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Re: [mill_drill] Re: RF-31 CNC Conversion

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  • Art Eckstein
    Mel, I have a converted RF-31 with zero backlash ball screws and yes it will do an admirable jobv of cutting all kinds of shaped. I made a coolant pump which
    Message 1 of 21 , May 2, 2013
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      Mel,
      I have a converted RF-31 with zero backlash ball screws and yes it
      will do an admirable jobv of cutting all kinds of shaped. I made a
      coolant pump which has vanes that are based on a logarithmic curve
      and it cut them very nicely. Resolution and accuracy are functions of
      the installation you make and how closely you calibrate it.

      I personally know of no actual "step by step" guide sheet or list
      that is available. My suggestion is to follow builds on various sites
      with one of the biggest being cnczone.com. There are several people
      that have build threads there that you can follow. Don't restrict
      yourself to just RF-31 machines as the process is similar for most of
      the machines of this type.

      I am not sure what you mean about "compatibility", but I would study
      the white papers on the Gecko site as they are very informative in sizing etc.

      Good luck and I am sure others will be able to give you more and
      better info than I

      Art
      Country Bubba


      At 11:33 AM 5/2/2013, you wrote:
      >I have a RF-31 and the CNC conversion intrigues me since it could
      >save me a lot of table cranking. I have three questions:
      >
      >In plastic material (UHMW or HDPE) I need to cut a radius. Would a
      >CNC mill have the precision to cut a curve that was smooth and without "steps"?
      >
      >I'm a real novice at even planning a conversion. Is there a step by
      >step guide from start to finish?
      >
      >I have three pacific scientific stepper motors and a matching
      >controller, is there a reference source that can tell me about compatibility?
      >
      >Thanks
      >Mel Stanley, Utah
      >
    • mrwhiz49
      I converted my RF-31 using stepper motors and the stock leadscrews and am quite happy. For direct drive 425 oz-inch will do the trick. You can expect about 15
      Message 2 of 21 , May 3, 2013
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        I converted my RF-31 using stepper motors and the stock leadscrews and am quite happy. For direct drive 425 oz-inch will do the trick. You can expect about 15 to 20 inches per minute. It's faster than you can spin by hand and won't tear up the lead screws. You can see pictures in the photo section under Paul's CNC. I've sold 7 kits and everybody has been happy. I use Mach3 and it does a good job compensating for backlash. The key is to finish with a light cut. It does accurate turning in the spindle which is demanding on positioning accuracy. I adopted an unconventional scheme for mounting the motor drives. The lead screws support everything. They are plenty strong and the assembly just slides on where the handle goes. All you need to do is stop the drive assembly from rotating. I use a worm drive clamp around the bearing boss. The beauty is nothing needs to be modified, it goes on and off in seconds and you still can use the handles. The pictures show gear drives for all three axes but now I use direct drive for X and Y. Either way works fine. I also converted an X2 mill using the same methods.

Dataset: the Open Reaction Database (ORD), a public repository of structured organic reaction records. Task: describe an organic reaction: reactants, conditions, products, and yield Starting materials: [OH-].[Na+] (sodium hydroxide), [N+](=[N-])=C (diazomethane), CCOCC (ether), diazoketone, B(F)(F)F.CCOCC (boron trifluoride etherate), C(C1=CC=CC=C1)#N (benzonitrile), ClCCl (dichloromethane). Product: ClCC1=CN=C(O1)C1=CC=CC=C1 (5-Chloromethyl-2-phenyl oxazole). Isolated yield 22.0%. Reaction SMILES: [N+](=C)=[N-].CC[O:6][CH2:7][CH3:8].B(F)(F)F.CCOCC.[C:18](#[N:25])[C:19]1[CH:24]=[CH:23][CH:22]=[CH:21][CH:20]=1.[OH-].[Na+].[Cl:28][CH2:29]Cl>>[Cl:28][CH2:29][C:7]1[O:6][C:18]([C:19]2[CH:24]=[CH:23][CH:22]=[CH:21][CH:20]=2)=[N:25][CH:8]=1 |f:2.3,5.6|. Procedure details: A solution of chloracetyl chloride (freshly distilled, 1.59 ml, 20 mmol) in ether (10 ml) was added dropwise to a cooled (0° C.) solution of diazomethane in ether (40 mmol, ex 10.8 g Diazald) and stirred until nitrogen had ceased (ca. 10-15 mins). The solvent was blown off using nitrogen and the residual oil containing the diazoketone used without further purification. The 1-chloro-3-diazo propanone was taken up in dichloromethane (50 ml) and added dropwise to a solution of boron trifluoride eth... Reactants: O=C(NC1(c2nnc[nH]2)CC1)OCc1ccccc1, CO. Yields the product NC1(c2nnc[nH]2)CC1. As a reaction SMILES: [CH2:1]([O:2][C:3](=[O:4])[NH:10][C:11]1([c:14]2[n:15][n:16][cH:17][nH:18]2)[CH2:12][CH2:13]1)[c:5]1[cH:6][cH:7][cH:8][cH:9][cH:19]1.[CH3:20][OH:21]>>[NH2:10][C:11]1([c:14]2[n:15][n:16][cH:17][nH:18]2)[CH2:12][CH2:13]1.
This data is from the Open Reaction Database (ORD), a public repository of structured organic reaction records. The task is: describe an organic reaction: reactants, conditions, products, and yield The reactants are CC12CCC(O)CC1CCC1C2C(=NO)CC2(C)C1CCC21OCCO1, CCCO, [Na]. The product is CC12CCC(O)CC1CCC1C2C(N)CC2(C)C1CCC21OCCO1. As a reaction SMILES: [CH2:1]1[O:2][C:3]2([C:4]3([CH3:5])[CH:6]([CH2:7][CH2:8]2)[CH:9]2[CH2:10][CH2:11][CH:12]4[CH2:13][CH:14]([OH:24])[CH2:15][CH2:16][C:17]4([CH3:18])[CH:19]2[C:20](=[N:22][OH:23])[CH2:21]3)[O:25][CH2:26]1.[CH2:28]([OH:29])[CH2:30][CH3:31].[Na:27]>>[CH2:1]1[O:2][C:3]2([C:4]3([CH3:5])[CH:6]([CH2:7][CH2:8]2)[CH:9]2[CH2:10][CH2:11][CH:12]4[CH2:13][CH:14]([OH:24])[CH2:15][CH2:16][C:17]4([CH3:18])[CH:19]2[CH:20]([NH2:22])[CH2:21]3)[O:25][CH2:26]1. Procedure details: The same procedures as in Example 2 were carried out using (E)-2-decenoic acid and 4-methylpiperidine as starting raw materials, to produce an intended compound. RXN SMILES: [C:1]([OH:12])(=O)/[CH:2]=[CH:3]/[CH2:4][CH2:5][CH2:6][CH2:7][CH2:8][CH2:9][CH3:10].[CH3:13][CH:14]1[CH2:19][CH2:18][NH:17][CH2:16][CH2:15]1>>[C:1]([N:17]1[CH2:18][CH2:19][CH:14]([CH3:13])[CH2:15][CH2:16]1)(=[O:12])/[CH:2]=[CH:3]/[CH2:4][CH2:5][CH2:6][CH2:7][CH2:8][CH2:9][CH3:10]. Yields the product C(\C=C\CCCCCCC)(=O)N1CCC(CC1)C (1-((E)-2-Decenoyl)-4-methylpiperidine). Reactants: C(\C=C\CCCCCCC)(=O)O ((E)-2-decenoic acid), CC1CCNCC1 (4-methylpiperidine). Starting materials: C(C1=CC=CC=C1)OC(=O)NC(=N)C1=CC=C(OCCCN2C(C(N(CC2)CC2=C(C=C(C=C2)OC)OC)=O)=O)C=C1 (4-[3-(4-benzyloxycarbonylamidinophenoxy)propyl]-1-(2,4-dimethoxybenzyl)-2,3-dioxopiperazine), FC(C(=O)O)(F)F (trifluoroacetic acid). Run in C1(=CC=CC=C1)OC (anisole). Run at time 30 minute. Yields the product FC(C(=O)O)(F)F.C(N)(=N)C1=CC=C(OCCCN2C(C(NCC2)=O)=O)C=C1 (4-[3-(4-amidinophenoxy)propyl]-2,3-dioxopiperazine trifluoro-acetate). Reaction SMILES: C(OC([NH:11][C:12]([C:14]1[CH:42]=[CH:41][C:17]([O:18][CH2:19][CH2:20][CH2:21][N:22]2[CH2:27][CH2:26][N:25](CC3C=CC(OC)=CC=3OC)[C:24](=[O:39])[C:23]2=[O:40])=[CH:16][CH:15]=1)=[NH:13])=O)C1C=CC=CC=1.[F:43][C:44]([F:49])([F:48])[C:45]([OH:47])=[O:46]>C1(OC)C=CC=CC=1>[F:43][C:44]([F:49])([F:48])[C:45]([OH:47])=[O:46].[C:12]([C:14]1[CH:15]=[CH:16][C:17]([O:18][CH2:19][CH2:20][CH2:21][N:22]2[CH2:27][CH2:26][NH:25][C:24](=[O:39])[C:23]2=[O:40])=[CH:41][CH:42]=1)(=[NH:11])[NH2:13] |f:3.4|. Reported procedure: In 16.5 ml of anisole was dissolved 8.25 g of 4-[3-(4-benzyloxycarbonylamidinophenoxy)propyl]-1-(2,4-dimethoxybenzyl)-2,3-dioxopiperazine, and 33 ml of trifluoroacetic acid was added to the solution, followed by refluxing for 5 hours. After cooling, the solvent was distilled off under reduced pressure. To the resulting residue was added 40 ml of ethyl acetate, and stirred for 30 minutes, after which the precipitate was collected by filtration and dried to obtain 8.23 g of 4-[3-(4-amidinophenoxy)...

--- In mill_drill@yahoogroups.com, "mpoore10" <mpoore10@...> wrote:
        >
        > I am going to convert a Jet JMD-15 (RF-31) mill to cnc. It seems that most everyone that does this upgrade does it a little differently. It also seems that a lot of people sell stuff that I could use, but very few sell a comprehensive kit and the prices for the kits are unaffordable to me.
        >
        > This is totally new to me, so I have done a lot of reading. Here is a general list of what I think that I need:
        >
        > Mill
        > 1. Upgrade to ball screws
        >
        > Software
        > 2. CAD
        > 3. CAM
        > 4. Controller
        >
        > Hardware
        > 5. Breakout box
        > 6. Motor drives
        > 7. Stepper Motors
        > 8. Power supply
        > 9. Mounting brackets
        > 10. Timing pulleys/belts
        >
        > Here are my questions:
        >
        > 1. I have seen good prices on Ebay. Does anyone have suggestions on what fits best on a RF-31, TPI, installation ease?